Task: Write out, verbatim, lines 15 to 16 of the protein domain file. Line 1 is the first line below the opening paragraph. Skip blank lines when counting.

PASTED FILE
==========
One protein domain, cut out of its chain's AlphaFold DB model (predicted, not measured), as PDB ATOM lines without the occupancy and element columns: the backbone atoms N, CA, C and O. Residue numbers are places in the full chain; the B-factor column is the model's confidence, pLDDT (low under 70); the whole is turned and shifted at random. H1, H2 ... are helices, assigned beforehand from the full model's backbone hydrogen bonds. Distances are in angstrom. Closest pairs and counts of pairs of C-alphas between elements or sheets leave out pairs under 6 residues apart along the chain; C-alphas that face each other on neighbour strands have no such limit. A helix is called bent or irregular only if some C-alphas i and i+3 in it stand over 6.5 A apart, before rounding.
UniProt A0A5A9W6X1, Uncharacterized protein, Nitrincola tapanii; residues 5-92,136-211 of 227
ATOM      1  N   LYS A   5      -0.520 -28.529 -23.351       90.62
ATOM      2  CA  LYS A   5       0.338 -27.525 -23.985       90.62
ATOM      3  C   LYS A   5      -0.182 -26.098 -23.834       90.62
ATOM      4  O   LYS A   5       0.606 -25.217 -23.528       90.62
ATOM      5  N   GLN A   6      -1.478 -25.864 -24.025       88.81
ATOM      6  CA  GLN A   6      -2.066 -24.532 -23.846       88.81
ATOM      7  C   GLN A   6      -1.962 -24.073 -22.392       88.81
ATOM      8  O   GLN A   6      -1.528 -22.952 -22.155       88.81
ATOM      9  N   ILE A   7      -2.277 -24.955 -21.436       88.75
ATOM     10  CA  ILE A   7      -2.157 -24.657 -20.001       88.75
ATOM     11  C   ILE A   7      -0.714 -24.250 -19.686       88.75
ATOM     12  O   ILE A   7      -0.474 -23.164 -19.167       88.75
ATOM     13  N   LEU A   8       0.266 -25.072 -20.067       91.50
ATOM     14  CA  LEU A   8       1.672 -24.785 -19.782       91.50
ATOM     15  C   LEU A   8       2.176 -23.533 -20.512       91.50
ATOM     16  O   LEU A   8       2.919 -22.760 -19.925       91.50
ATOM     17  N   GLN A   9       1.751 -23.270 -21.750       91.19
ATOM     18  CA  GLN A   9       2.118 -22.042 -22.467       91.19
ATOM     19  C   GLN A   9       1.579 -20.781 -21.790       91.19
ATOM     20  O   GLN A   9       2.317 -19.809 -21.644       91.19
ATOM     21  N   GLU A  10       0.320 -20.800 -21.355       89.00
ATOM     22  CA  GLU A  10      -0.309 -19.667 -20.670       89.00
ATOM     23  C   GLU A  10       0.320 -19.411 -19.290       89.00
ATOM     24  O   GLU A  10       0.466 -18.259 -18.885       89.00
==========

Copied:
ATOM     14  CA  LEU A   8       1.672 -24.785 -19.782       91.50
ATOM     15  C   LEU A   8       2.176 -23.533 -20.512       91.50